Lamination with wood gives a material with the surface properties of wood but with a reduced density, which is usable for example in packings, coachworks or interior fittings. Lamination with metals, especially aluminum sheets or aluminium foils, gives a material with good and lasting surface properties and high stiffness but with reduced density, which can be used for example in packings, coachworks, building frontages, signboards or travel requisites. Lamination with papers, impregnated with formaldehyde-based resins, gives materials with resistant and/or decorative surfaces, high stiffness and low density suited for example for interior fittings, panels and signboards. In order to improve the adhesion between the impregnated paper and the foam composite material and to reduce the effects of the brittleness of the material, it is in these cases advantageous to arrange a middle sheet of for example cardboard. Lamination of materials with thermoplastic surfaces can give light decorative products suitable for panels in interior decoration. A coating of nylon flocks on the foam composite material gives a decorative and durable surface allowing pin attachments, which product can be used for example for noticeboards, interior fittings and signboards. Laminates with textiles have similar properties and uses. Numerous other heterogeneous laminates are of course possible. It is also possible to adhere the foam composite material of the invention against non-solid materials at the formation of these, for example to foam polyurethane against the foam composite material, preferably between two sheets of these, whereby not only a light and, relative to the weight, stiff product is obtained, but also there is achieved a more uniform foaming of the polyurethane material due to the low heat conduction and heat capacity of the foam composite material. The covering sheets also give a fire resistant effect relative to the polyurethane foam. The mentioned properties are of special value, when the product is used as building elements. In heterogeneous laminates it is generally possible to introduce a middle sheet between the different materials in order to improve stiffness, adhesion and dent resistance. Paper or a fibre web can for example be used for this purpose and it is especially advantageous, that the sheet is impregnated with a curable resin.
The homogeneous laminates are prepared using pressure times, varying e.g. between 1 minute and 30 minutes. The pressure may for example vary between 0.01 and 0.5 MPa and the temperatures between 100° and 150° C. Suitably such conditions are chosen, that the expanded microspheres do not collapse. A light and strong material, which for example can be used as building material, is obtained, if the microspheres do not collapse. It should also be mentioned, that the layers can be laminated by gluing without application of heat.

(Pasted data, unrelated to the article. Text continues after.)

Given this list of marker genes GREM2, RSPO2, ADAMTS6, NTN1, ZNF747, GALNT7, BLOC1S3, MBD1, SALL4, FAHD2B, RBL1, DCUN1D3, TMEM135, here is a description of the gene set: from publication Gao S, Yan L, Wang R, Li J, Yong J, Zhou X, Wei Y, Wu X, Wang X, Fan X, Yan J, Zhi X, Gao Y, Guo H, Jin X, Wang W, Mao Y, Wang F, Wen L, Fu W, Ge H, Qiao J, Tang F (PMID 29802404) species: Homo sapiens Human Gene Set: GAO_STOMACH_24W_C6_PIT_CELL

The fibre composite material is heat mouldable in a non-cured condition and this allows for example formation of double-bent surfaces in connection with the lamination. Such a moulding can be carried out both at production of homogeneous and of heterogeneous laminates, when the other materials are pre-formed or can be formed under the lamination.
The invention is further illustrated in the following non-limiting example.
From a normal diluted aqueous pulp suspension containing cellulose fibres for board or kraft paper and unexpanded microspheres of vinylidene chloride/acrylonitrile containing blowing agent, a fibre web was deposited on the wire in a conventional paper machine. The web contained 200 g/m2 fibre and 10 g/m2 microspheres. After dewatering, the web was made to pass through the heated rolls in the drier section of the paper machine, where it was dried and heated to a final temperature of about 120° C., which caused the microspheres to expand. The web had a thickness of about 1.5 mm at this stage. A similar web prepared in the same manner but without microspheres was considerably thinner and had a density of about 900 kg/m3.
The dry paper web containing expanded microspheres was impregnated with 1800 g/m2 of an aqueous solution containing 16 percent by weight of a phenol resin and was then dried in an IR-oven for about 20 minutes until it was dry and the resin was cured to the B-stage. The thickness of the web at this stage was 2 mm.
Four such web sections were assembled and pressed at a pressure of 0.15 MPa and a temperature of 135° C. for about 6 minutes and a completely cured product, having a thickness of 8 mm, was obtained.
The product had high bending and tensile strengths, despite a density of only 250 kg/m3. The volume part of microspheres in the product was 87 %.
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|U.S. Classification||427/389.9, 162/169, 427/391, 162/168.2, 162/168.7|
|International Classification||B32B5/18, D21H21/54, C08J9/40, D21H17/47, C08J9/32, C08J9/14, C08J5/24|
|Cooperative Classification||C08J9/32, B32B5/18, D21H17/47, D21H21/54|
|European Classification||C08J9/32, D21H21/54, B32B5/18, D21H17/47|
|Nov 9, 1983||AS||Assignment|
Owner name: KEMANORD AB BOX 11020 S 100 61 STOCKOLM SWEDEN A S
Free format text: ASSIGNMENT OF ASSIGNORS INTEREST.;ASSIGNOR:ANDERSSON, BENGT;REEL/FRAME:004188/0554
Effective date: 19830927
|May 9, 1988||FPAY||Fee payment|
Year of fee payment: 4
|May 6, 1992||FPAY||Fee payment|
Year of fee payment: 8
|May 6, 1996||FPAY||Fee payment|
Year of fee payment: 12